Philly needs new voting machines. Here's why the buying process must be kept transparent - Generocity Philly

Purpose

Jan. 9, 2019 4:02 pm

Philly needs new voting machines. Here’s why the buying process must be kept transparent

"As a city, we must prioritize public input," opines Jennifer Devor, a local committeperson and candidate for city commissioner.

VOTE.

(Screenshot via YouTube)

This is a guest post by Jennifer Devor, a Philadelphia committeeperson, former election board worker and candidate for city commissioner.
Philadelphia is poised to make a major, multimillion dollar decision that will impact each and every Philadelphian for years to come: Those giant, push-button electronic voting machines that we’ve used for decades are headed for the voting machine graveyard.

But what will replace them?

Because voting systems with a paper ballot are more reliable, eliminate the threat of cyberattacks and ensure meaningful post-election audits, the Pennsylvania Department of State informed counties in April of 2018 that they must replace their paperless electronic voting machines with new systems that are certified by both the federal and state governments.

These new voting systems are to be purchased by the close of 2019. Philadelphia has earmarked about $22 million toward the purchase of new voting machines, and the state is offering additional funding.

According to leading national experts, the most secure and reliable way to record votes is to let voters mark a paper ballot by hand, with a pen, so there’s no technology between the voter and the ballot, and then put it in a ballot box that includes a scanner. For voters who have difficulty hand-marking a ballot, there must be one ballot-marking device in each polling place. That’s typically a touchscreen computer with assistive input devices, plus a printer. Several of the available systems have these qualifying features and more are being certified.

But other systems are being certified, too. Some require all voters to use touchscreen ballot-marking devices instead of a pen — these systems put more technology between the voter and their vote and are more vulnerable to power outages and technical problems. They also lead to longer lines and costs significantly more both in initial purchase and in maintenance, storage and moving expense.

From our Partners

There are signs that the selection process won’t be as public and transparent as it should be. While it is up to City Council to approve the purchasing decision, it will likely listen to the recommendations of the City Commissioners. With barely three days notice, the city commissioners announced two public comment sessions: one on Thursday, Jan. 10, at 6 p.m. and the other on Saturday, Jan. 12, at 9:30 a.m., both at 520 N. Columbus Blvd., 6th floor.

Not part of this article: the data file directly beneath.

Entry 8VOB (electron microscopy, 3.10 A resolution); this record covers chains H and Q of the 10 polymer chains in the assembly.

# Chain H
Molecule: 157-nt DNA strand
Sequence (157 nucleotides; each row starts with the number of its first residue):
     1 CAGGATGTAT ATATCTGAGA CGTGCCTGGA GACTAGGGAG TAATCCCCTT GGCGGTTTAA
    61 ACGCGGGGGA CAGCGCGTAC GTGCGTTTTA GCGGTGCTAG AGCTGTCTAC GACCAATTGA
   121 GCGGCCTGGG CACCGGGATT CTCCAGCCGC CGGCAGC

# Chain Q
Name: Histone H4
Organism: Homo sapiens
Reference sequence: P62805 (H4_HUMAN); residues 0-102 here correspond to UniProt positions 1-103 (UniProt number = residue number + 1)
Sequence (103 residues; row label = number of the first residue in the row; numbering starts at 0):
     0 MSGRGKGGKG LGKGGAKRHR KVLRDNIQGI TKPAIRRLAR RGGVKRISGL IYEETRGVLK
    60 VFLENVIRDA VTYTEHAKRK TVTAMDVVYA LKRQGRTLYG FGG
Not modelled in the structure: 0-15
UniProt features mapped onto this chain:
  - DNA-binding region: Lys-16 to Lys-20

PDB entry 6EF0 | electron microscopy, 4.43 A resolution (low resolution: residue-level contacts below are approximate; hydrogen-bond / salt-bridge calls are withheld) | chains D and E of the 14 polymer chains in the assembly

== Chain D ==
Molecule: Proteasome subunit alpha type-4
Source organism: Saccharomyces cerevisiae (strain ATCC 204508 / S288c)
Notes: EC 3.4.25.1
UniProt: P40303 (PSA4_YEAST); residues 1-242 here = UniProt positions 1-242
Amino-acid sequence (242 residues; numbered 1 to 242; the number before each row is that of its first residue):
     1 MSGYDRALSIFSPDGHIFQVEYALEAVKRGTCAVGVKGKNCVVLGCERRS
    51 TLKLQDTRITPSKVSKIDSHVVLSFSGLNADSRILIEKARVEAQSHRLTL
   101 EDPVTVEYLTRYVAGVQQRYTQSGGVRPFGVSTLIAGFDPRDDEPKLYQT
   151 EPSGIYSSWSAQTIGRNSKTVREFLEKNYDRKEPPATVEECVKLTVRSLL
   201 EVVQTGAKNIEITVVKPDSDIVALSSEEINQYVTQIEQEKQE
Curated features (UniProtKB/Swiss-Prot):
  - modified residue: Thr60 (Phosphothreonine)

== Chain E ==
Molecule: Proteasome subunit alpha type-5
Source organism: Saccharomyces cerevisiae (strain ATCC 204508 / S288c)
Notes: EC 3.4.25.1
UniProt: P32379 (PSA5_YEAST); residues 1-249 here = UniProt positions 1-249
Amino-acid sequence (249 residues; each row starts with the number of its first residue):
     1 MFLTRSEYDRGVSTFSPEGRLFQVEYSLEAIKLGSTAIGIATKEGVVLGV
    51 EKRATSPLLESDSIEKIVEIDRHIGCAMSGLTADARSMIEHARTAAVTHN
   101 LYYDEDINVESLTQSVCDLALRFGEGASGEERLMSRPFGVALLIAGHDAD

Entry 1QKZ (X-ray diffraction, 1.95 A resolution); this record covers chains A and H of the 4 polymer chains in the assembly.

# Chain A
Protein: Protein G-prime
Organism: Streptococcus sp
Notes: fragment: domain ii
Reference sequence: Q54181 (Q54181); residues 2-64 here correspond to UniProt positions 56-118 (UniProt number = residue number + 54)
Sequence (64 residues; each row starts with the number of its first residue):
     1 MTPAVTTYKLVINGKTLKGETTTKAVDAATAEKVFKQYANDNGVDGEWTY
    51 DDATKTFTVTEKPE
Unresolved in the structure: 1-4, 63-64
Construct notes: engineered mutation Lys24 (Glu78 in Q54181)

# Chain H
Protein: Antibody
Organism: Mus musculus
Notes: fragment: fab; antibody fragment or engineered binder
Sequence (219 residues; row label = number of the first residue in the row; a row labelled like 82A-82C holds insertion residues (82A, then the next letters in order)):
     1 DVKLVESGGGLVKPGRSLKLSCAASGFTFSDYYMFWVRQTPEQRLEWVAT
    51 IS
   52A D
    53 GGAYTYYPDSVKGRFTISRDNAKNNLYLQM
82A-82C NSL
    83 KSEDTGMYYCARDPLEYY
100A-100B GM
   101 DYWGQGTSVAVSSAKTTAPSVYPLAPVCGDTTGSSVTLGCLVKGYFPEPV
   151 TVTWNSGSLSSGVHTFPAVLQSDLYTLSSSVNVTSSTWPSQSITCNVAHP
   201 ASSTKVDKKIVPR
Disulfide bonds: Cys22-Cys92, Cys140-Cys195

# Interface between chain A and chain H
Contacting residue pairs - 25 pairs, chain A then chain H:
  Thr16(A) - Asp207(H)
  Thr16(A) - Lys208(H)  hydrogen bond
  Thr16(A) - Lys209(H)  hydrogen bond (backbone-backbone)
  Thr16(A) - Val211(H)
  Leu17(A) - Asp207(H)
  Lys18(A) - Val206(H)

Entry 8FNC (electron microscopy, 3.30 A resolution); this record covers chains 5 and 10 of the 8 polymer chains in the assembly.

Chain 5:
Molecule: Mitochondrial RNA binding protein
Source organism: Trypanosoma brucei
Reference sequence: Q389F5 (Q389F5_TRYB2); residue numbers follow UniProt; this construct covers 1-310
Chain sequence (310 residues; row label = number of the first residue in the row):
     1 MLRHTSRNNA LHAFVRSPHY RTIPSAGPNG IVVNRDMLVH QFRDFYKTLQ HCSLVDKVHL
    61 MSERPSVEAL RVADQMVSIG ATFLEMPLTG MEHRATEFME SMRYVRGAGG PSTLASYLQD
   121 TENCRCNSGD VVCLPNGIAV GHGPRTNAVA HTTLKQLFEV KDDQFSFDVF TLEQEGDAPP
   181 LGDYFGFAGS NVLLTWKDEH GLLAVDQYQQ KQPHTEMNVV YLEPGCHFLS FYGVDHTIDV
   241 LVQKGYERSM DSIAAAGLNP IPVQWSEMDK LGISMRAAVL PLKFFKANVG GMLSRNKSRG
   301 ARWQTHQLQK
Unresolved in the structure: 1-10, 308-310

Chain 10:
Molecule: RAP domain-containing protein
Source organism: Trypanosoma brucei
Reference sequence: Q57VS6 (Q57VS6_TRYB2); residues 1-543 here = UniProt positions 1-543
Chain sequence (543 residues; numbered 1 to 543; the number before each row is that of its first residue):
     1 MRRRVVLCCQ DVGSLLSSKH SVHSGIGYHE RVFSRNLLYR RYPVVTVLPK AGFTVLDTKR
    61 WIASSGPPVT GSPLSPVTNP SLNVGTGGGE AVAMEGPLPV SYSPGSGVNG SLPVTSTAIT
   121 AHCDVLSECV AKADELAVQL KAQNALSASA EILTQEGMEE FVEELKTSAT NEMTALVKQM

The commissioners certainly have years of expertise in running elections in Philadelphia, but the voters of Philadelphia have years of experience in participating in them. It should not be just the commissioners and the city’s Office of Innovation & Technology determining which voting system the city should purchase.

As a city that celebrates its diversity and inclusiveness, Philadelphia should be a leader in inclusiveness and accessibility with voting, empowering informed voters to participate effectively in our democracy.

The city commissioners, committee people and concerned citizens alike should work together to develop an educated decision process that includes public hearings with sufficient advance notice and off-line promotion, public demonstrations of the various systems, and feedback from the voters who will soon be using them.

The city commissioners and Philadelphia City Council must prioritize the public interest to protect citizens’ trust in the election process. As citizens, we have a role to play not only on election day but in calling on our elected officials today — both in the city commissioners office and in City Council — and asking them to be transparent about this critically important decision.

Voting issues in our city have national implications when it comes to Pennsylvania’s representation in the U.S. House and Senate. As a city, we must prioritize public input. It’s time for better elections in Philadelphia, starting with better machines.

-30-
LEAVE A COMMENT

From our Partners

Scribe explores oral history in ‘Power Politics’ series, funds emerging media makers

6 things we know about you

Adult learners need digital literacy, too

SPONSORED

Generocity Philly

Village of the Arts seeks to deepen and scale its impact as it reflects on its legacy

Philadelphia, Norristown, NJ

Big Brothers Big Sisters Independence

School-Based Program Coordinator, Mentor 2.0

Apply Now
Philadelphia, Norristown, NJ

Big Brothers Big Sisters Independence

School-Based Program Coordinator (College Bigs)

Apply Now
Philadelphia, Norristown, NJ

Big Brothers Big Sisters Independence

School-Based Program Coordinator (Beyond School Walls)

Apply Now

cinéSPEAK and the future of cinema in West Philly

Power moves: John Fisher-Klein becomes The Attic’s new executive director

On the market: 50 social impact jobs to get you going

SPONSORED

Generocity Philly

On June 17, First Person Arts and EMOC launch a virtual event they hope will shatter misperceptions of men of color

Philadelphia, Norristown, NJ

Big Brothers Big Sisters Independence

Team Leader, School-Based Mentoring Mentor 2.0

Apply Now
416 Queen St. Philadelphia, PA 19147

Settlement Music School

Head Start Family Services Provider

Apply Now
Philadelphia

Read by 4th

Special Projects Manager

Apply Now

Sign-up for daily news updates from Generocity